Dr. Titus Okwudili Onyia, MD, BVM Hospital, Okota, Lagos does not bother transfusing women who lost blood at childbirth any more. He gives them mega-doses of Jobelyn, checks their Hb/PCV level after a few days and is gratified by the outcome.
– A Testimonial from a Lagos hospital
The Blessed Virgin Mary (BVM) Hospital, Okota, is located in a high density segment of Nigeria’s economic capital, Lagos. Here, the gap between rich and poor is stark but there are hardly any undercurrents of tension between the haves and the haves-not.
In this environment, infections are rife; and for those with sickle cell disorder, malaria and typhoid are a constant threat, a concoction guaranteed to attract SCD crises of every sort.
Furthermore, for folks with sickle cell, characteristically short of blood, malaria parasites plunder the red blood cells, bringing the body to a hair’s breadth of heart failure and other complications of severe acute blood shortage.
In this setting, Dr. Titus Okwudili Onyia, formerly of Lagoon Hospital and Tin Can Hospital, performs his medical labour of love. Blood is expensive and in short supply.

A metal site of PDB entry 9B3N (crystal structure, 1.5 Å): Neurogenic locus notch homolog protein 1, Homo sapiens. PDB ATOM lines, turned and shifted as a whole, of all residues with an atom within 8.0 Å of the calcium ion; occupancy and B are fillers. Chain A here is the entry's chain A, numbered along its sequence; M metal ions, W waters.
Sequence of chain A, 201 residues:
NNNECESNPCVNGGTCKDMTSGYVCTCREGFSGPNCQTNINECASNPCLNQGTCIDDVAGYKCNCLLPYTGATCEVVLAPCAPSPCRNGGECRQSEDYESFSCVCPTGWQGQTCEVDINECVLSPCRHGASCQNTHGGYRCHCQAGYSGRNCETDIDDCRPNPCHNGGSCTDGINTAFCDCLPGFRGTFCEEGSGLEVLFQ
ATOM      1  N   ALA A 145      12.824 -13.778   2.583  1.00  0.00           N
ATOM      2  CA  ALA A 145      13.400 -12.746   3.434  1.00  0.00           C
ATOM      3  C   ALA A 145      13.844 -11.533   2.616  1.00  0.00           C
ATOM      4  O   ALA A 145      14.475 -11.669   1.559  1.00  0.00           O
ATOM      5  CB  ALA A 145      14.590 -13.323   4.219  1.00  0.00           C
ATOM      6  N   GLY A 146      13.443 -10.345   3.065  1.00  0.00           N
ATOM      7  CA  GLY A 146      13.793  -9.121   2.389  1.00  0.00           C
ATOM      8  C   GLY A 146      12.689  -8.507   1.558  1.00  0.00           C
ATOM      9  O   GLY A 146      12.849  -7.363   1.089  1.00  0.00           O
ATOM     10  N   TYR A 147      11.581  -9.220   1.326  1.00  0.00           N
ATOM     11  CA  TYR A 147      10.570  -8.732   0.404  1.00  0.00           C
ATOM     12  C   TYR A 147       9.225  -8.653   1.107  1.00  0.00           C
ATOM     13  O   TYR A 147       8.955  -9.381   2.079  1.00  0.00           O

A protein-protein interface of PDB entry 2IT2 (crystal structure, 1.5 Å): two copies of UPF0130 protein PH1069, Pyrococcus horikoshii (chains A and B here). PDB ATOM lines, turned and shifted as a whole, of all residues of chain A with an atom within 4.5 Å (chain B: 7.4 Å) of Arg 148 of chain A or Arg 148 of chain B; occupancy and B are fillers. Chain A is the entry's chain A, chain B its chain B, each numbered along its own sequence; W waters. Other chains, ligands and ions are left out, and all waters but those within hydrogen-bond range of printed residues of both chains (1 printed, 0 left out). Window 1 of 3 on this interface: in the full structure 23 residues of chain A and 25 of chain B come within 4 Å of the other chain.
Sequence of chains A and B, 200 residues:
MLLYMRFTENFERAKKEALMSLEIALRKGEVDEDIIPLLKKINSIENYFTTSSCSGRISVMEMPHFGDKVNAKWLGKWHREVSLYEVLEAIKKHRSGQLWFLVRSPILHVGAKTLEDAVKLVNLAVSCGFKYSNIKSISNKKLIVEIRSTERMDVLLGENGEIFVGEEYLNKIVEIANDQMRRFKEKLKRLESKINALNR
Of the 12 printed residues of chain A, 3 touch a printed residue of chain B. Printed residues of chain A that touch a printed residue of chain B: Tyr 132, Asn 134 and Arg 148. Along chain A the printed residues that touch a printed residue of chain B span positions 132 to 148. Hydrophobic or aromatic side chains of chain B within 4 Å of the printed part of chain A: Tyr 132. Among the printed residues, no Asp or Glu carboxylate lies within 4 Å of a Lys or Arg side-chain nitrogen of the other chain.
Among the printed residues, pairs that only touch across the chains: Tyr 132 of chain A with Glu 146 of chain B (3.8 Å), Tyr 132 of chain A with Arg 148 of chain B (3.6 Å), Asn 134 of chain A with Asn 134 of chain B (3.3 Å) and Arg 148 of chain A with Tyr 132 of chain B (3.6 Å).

Then a sickle cell patient whom the doctor had not seen in months brings him a sorghum bicolor-based health supplement known as Jobelyn. Uchenna (not her real name) had been taking the supplement and has not reported for crises or other matters as was the norm every one or two months year round. Dr. Onyia couldn’t quite believe his eyes.
‘Uchenna looked healthy, had gained weight and had clear bright eyes – her health had undergone a transformation,’ said Dr. Onyia.
Dr. Onyia started giving Jobelyn to all his SCD patients – and scientifically monitored their progress or otherwise. One consistent result was a dramatic rise in haemoglobin (Hb) levels from 6 or 7 to 10 or 11 on average. One of the subjects even went as high as 12.6!
All this happened within two months. The subjects’ sickle cell crises plummeted.
The doctor proceeded to prescribe Jobelyn to pregnant women and other patients experiencing low blood levels. The result was a similar dramatic restoration within a short time.
Dr. Onyia does not bother transfusing women who lost blood at childbirth any more. He gives them mega-doses of Jobelyn, checks their Hb after a few days and is gratified by the outcome.
On one occasion, when Dr. Onyia travelled for Christmas, University of Benin-trained junior Dr. Ejele tried Jobelyn on a 3 day-old who was severely short of blood.
‘Within one week,’ Ejele later reported to his superior, ‘the baby’s Hb spiked from 6 to 13.3.’